Can you freeze garlic? Garlic, due to its flavor, is widely used as a seasoning. Some people use it often, while others use it seldom or even not at all. Even though garlic stays fine for a long time, some people would like to store it even longer. Sometimes it’s because they use it rarely. Other times because they cook only for themselves and can’t use a package of 3 garlic heads before the vegetables will sprout or go bad. No matter the cause, you can freeze garlic and you can do that in a variety of ways, depending on your needs.

Freezing whole garlic heads

This method is fairly simple. You just need to wrap it and put into the freezer. You can wrap it in plastic wrap, aluminum foil, put into a freezer bag, or a plastic container. You can remove individual cloves as you go. Please remember that this method of freezing garlic isn’t the best when it comes to preserving garlic’s flavor. If you are unsure if freezing whole bulbs will be okay for your needs, do it once and decide whether it works for your.


Image used under Creative Commons from David Pursehouse

Freezing Chopped or Crushed Garlic

Remove cloves from garlic’s head and press each one with with a knife or a spoon. Peel each clove. Now it’s time to chop, grate or crush each one of them. You can decide to leave them whole if you want to. It’s up to you – consider how you’ll use the garlic. At this point you might decide to dry the (preferably sliced) garlic. You can even grind dried garlic – you’ll get garlic powder. Dried or powdered garlic will last longer than fresh garlic, so you need to decide if freezing it is worth it.

If you’ve sliced the cloves or left them whole, you might want to easily scoop them from the freezer bag, one at a time. That’s where pre-freezing comes in handy. If you won’t pre-freeze the pieces will freeze into clumps and you won’t be able to easily scoop a few pieces as you go. Pre-freezing is easy. You need to put the vegetables on a tray (make sure the pieces don’t touch one another), and put the tray into the freezer. Keep it there until garlic slices are frozen. Please remember that this procedure is optional.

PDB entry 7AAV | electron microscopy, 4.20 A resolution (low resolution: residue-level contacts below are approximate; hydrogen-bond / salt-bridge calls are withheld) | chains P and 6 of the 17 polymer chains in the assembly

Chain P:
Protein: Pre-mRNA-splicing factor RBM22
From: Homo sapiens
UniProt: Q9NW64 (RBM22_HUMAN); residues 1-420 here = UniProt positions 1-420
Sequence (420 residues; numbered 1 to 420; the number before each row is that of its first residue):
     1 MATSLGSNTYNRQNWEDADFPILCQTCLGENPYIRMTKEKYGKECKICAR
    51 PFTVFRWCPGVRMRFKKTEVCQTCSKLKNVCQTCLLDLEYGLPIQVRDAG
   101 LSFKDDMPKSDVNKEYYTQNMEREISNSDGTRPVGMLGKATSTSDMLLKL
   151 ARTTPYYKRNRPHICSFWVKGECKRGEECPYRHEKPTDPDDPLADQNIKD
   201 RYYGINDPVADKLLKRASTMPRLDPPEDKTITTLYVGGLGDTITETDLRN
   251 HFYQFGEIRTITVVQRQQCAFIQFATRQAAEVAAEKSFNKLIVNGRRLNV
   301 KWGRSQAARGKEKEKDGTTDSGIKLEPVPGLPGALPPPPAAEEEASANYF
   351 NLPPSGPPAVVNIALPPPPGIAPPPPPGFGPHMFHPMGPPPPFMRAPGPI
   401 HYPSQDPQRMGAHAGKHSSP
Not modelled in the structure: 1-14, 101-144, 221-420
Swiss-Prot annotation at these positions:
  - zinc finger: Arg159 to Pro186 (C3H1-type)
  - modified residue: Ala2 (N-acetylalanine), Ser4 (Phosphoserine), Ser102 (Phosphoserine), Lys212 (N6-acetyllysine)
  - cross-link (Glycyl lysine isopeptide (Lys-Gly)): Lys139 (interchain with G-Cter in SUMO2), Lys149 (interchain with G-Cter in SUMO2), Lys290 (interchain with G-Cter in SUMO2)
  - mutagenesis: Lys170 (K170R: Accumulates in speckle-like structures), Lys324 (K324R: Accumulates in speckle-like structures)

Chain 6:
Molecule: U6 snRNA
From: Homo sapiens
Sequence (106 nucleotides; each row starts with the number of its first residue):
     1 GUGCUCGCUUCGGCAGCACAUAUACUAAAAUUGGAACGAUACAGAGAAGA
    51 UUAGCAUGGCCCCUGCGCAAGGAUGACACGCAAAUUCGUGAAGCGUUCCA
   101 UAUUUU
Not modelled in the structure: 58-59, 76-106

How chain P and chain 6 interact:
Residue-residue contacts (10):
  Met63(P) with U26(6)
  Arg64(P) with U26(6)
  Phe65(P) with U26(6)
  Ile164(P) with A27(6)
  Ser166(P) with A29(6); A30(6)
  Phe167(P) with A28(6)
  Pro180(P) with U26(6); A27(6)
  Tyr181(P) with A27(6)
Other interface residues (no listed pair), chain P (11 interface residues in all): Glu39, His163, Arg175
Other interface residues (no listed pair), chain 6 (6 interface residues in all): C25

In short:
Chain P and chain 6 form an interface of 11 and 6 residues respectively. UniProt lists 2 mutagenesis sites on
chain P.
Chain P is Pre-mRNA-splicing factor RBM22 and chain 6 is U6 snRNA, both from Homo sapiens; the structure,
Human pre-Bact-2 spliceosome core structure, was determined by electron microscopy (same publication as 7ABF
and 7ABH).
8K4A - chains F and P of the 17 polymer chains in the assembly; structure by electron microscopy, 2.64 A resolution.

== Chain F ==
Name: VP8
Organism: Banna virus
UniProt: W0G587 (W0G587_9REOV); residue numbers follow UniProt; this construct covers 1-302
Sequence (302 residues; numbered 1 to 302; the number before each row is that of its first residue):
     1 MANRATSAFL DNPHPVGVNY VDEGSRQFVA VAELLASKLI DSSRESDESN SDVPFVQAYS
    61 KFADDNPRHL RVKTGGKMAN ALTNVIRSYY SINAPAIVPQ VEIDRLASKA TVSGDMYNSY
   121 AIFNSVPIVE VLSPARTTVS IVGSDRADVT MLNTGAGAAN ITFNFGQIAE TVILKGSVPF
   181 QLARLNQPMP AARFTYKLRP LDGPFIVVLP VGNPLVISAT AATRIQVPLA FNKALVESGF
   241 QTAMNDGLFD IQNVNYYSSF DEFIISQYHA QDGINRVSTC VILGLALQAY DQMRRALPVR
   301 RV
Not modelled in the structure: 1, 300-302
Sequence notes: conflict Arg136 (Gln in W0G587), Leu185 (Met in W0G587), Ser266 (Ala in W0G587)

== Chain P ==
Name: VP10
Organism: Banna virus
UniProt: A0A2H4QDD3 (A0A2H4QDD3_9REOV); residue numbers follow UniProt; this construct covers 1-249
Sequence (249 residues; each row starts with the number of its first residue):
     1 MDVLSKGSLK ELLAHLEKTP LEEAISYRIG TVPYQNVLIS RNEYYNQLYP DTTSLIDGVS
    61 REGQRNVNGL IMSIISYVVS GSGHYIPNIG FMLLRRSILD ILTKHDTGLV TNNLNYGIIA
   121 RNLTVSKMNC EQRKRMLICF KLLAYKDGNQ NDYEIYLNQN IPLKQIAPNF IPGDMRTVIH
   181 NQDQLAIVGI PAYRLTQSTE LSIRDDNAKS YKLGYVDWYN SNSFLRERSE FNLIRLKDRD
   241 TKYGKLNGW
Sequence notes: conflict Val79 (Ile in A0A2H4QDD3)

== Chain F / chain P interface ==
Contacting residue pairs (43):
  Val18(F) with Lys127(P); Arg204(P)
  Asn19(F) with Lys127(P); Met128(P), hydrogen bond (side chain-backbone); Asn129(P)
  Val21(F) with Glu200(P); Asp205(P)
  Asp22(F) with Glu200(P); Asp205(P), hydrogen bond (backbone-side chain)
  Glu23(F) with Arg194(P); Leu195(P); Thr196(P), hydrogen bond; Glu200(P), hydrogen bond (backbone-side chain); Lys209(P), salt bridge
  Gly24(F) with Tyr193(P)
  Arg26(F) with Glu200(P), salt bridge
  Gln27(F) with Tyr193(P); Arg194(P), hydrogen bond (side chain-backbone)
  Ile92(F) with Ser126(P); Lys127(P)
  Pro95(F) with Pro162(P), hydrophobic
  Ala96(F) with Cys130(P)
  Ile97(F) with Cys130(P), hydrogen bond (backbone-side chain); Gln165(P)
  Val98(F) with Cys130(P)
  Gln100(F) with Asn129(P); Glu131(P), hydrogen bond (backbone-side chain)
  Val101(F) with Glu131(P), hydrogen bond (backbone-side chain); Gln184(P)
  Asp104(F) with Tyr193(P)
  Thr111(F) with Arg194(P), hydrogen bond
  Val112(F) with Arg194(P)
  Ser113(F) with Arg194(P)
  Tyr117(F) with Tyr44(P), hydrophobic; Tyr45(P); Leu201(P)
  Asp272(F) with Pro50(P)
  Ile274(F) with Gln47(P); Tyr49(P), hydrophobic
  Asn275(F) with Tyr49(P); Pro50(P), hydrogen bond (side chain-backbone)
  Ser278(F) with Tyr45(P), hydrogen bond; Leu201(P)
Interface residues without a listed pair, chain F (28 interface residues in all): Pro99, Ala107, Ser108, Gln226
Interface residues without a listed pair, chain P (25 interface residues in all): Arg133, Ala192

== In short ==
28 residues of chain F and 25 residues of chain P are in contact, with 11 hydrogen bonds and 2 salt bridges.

Now it’s time to put the chopped, crushed or grated garlic into the freezer for the long term. Choose a packaging suitable for your needs. You can wrap the chopped garlic with plastic foil, put it into a freezer bag or a plastic container. Choose wrapping that you have on hand. If you haven’t pre-frozen the veggies, consider dividing them into a few small packages and freezing them together in one larger bag.

Freezing Farlic in Oil

It’s said that freezing garlic in oil is the best to preserve its taste, but you should do that with care. First, please remember that garlic must not be stored in oil in room temperature. That results in botulism risk . Because of that, you should use garlic frozen in oil immediately after taking it from the freezer.

Freezing garlic in oil is quite easy: you can choose to freeze it as a puree or in whole cloves. To freeze it in puree form you need to puree the garlic, 2 parts oil to 1 part garlic, and pack it in a container that is suitable for you. A food processor will come in handy to do that.

You can also choose to pour the mixture into ice cube trays. If you choose to freeze whole cloves, the easiest way to do that is to put the peeled cloves into ice cube trays and pour oil over them. Of course you don’t have to use ice cube trays, you might just put the cloves into a container and add oil. Ice cubes will allow you to scoop or or two cloves easily though.

As you can see, you can freeze garlic and there are a few methods how you can do it. You can freeze it for up to 12 months while preserving good quality.